Thursday, September 13, 2007

Cartoony Cosmik Debris


Recently I was at my son's high school football game when the skies opened up and it poured. Some helpful soul turned to me, gestured to a stack of orange plastic, and asked, "you want a poncho?"

I laughed out loud. This question reminded me instantly of the Frank Zappa song, Cosmik Debris, in which the narrator skeptically asks, "Now is that a real poncho, or a Sears poncho?"

Truly, a question for the ages.

The ever insightful Mr. Flynn offered an earnest response to my last post on certain somewhat tiresome, essentialist definitions of cartoon.

His final statement reads thusly: But "cartoon" and "animation" are two slightly different beasts. They overlap when you speak of "cartoony animation."

Bob is correct, of course. But the specific word choices suggest the poverty of discourse in this arena. Can you imagine a serious argument about, say, the postwar novel being articulated in this fashion? Is a novelly novel analogous to a cartoony cartoon?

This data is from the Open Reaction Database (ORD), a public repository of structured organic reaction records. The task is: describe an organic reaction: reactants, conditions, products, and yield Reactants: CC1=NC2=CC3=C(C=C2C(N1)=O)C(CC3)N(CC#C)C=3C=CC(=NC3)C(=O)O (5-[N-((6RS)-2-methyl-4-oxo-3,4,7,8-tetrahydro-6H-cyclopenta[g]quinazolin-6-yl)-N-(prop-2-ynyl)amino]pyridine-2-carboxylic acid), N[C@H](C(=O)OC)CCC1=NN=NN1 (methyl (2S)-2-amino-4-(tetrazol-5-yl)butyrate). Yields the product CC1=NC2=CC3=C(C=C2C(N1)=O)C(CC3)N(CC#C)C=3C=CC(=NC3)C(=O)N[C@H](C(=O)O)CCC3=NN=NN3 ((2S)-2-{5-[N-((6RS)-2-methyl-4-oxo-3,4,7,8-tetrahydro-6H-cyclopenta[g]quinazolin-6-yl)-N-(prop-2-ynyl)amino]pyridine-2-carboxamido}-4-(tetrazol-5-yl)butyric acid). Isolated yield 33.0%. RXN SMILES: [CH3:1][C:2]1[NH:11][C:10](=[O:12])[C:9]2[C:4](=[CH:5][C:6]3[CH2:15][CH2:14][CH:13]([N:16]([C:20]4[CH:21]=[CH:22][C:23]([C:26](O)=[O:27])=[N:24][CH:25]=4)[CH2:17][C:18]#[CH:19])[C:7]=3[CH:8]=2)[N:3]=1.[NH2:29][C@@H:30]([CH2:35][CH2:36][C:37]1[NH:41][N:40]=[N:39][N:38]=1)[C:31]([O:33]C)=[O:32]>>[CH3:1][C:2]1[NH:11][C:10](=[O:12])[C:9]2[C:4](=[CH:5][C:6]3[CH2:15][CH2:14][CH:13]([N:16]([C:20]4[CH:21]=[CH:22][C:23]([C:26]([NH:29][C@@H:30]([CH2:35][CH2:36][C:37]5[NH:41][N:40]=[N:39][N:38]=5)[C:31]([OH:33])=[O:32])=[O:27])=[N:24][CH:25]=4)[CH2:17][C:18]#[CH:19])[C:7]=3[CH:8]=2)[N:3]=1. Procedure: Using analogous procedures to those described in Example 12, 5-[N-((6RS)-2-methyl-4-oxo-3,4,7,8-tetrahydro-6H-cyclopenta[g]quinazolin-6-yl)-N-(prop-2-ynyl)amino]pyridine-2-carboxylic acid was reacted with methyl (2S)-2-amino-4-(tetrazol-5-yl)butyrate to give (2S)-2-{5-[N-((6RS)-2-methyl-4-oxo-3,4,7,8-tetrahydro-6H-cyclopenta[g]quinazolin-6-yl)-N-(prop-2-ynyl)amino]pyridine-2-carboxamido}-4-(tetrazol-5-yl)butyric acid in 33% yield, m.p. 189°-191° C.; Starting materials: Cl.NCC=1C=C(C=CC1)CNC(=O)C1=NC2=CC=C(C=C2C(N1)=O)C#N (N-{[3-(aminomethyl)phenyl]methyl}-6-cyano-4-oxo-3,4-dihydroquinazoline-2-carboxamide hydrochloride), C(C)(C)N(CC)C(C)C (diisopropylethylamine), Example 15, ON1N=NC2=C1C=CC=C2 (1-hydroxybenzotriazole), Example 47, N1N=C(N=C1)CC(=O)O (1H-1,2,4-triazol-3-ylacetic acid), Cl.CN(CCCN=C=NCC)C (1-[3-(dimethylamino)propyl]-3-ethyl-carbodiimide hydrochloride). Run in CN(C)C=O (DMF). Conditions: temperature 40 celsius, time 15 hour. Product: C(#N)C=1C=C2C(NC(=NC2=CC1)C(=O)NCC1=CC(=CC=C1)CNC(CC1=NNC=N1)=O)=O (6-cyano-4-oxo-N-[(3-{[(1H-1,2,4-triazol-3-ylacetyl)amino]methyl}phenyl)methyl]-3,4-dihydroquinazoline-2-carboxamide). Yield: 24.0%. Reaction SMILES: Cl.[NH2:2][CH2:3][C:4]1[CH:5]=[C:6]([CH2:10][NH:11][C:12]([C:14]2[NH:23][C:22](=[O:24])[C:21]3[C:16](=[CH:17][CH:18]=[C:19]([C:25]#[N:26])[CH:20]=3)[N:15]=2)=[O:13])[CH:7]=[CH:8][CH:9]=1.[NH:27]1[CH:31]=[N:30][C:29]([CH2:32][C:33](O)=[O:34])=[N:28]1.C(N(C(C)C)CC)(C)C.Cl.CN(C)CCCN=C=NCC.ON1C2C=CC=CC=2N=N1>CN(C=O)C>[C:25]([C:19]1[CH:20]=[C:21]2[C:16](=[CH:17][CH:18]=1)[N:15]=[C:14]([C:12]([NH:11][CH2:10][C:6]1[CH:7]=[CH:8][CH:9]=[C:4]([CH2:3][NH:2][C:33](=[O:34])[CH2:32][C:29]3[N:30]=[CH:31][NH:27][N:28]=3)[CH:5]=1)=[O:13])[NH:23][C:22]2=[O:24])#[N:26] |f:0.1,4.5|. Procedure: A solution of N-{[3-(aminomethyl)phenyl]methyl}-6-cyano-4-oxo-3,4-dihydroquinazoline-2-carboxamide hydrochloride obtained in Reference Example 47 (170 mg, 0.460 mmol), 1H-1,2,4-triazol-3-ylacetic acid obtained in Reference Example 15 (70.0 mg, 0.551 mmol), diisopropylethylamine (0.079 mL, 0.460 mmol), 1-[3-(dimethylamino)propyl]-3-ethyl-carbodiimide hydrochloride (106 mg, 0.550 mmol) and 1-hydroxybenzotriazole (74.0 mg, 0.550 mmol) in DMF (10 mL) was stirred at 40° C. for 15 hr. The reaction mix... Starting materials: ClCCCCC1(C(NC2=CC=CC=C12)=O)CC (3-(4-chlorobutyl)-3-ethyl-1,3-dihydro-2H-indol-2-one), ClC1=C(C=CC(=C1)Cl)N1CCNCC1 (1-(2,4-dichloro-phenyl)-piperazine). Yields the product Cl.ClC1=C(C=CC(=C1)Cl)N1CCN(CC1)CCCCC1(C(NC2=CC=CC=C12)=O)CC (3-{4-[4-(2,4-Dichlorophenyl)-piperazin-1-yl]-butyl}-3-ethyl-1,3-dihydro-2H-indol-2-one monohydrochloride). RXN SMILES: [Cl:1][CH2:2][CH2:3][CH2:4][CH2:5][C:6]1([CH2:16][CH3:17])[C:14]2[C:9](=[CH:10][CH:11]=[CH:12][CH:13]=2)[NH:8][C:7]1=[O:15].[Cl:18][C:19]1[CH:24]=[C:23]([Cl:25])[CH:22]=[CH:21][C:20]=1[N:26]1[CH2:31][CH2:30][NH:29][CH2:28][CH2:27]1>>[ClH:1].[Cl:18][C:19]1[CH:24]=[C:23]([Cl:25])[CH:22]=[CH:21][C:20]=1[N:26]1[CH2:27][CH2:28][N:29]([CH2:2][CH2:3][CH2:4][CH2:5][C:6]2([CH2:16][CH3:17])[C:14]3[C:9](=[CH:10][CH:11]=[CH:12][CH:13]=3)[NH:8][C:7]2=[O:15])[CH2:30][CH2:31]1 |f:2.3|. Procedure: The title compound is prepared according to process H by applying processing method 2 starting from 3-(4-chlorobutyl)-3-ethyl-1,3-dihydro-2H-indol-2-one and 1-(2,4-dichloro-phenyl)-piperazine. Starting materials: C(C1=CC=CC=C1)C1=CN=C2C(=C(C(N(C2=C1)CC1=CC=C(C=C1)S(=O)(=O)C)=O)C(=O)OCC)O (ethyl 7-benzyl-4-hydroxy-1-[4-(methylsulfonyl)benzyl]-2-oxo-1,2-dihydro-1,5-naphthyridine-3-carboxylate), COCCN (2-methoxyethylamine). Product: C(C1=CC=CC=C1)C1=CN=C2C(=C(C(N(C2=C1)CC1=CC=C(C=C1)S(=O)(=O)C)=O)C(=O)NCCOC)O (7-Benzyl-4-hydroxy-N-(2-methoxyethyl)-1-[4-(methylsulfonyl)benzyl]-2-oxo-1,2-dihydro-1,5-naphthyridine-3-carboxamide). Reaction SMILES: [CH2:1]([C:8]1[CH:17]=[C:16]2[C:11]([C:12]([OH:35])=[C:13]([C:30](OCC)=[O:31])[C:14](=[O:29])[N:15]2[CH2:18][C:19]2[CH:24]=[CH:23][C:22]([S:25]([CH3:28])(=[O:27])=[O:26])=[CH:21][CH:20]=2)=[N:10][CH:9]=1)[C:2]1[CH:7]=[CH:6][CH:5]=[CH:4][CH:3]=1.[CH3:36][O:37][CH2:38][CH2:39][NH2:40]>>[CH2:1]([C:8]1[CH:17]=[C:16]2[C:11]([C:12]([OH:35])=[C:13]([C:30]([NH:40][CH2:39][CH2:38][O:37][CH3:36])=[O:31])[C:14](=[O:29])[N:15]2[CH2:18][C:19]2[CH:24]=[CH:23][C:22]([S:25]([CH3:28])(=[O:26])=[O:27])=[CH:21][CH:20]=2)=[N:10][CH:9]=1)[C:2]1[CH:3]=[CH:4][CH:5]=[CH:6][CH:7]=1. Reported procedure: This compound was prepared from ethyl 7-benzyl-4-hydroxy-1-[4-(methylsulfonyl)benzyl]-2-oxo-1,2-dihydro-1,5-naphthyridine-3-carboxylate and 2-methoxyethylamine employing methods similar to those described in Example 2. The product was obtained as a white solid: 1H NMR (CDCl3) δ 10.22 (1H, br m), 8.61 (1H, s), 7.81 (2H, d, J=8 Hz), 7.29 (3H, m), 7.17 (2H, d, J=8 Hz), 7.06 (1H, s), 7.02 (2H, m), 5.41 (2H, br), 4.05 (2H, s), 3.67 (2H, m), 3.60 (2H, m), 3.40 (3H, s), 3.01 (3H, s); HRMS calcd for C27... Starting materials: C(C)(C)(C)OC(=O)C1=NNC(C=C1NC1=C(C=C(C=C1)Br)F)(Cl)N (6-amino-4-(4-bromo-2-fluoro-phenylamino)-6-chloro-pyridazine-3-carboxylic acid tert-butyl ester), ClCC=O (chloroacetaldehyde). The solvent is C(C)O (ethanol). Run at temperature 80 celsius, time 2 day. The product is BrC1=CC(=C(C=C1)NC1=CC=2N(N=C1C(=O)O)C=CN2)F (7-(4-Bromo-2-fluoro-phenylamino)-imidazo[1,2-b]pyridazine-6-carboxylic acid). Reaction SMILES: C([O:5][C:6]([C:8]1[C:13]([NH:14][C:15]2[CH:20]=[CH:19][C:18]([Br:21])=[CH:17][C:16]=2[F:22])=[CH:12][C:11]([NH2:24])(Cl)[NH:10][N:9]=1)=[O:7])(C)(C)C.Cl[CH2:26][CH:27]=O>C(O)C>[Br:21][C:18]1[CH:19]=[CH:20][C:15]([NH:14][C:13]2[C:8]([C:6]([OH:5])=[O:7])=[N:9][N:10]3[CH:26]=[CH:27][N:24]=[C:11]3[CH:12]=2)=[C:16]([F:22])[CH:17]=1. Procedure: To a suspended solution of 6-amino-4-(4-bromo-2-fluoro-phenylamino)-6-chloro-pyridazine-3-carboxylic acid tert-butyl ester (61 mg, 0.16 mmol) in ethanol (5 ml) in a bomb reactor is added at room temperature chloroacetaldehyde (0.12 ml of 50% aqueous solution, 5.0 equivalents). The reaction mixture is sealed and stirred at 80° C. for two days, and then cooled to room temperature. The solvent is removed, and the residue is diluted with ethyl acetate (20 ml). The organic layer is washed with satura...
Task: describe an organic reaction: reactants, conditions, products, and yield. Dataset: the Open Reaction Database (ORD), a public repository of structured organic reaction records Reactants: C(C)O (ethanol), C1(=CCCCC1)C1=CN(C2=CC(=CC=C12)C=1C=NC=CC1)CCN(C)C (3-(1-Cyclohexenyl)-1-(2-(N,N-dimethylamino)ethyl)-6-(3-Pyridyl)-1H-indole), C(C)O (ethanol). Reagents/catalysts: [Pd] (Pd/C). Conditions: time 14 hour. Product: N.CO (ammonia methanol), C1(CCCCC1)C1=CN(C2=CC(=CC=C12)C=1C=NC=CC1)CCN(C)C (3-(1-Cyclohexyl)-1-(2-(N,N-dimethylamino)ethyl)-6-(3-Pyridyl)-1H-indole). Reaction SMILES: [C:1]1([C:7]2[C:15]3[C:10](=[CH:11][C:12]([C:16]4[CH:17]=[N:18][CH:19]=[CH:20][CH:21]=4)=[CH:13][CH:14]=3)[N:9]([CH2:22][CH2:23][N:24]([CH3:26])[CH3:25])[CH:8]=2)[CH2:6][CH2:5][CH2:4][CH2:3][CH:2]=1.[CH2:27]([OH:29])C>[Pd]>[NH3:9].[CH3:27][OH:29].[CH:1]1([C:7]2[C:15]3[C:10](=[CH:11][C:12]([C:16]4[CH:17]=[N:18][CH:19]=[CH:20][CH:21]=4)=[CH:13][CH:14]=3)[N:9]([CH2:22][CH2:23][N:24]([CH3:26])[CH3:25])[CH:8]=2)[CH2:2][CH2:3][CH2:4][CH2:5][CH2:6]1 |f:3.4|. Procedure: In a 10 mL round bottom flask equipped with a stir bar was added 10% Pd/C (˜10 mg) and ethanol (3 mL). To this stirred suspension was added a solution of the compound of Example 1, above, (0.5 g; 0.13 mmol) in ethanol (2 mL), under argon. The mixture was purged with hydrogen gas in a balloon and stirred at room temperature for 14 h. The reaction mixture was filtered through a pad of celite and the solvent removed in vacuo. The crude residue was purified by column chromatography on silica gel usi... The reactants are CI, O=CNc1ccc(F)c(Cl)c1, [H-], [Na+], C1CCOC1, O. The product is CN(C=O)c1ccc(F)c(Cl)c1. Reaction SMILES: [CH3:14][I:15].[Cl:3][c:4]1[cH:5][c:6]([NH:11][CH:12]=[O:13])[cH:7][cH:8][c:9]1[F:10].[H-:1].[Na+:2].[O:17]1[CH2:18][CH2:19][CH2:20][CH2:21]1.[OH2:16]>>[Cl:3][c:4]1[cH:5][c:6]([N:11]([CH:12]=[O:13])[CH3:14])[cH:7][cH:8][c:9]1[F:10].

I am not tweaking my colleague Mr. Flynn, but rather our underdeveloped vocabularies.

Perhaps you find my recent emphasis on diction exhausting. But holy cow, we ought to be able to bring some rigor to a conversation about the visual and narrative conventions of these fields, no? Are the alternatives opaque academic jargon and sophomoric jargon?

Now is this a real discipline or a Sears discipline?

Image: Frank Zappa and the Mothers, Freak Out!, album cover art, 1966. For the record, Cosmik Debris appears on Apostrophe ('), 1974. I recommend it.

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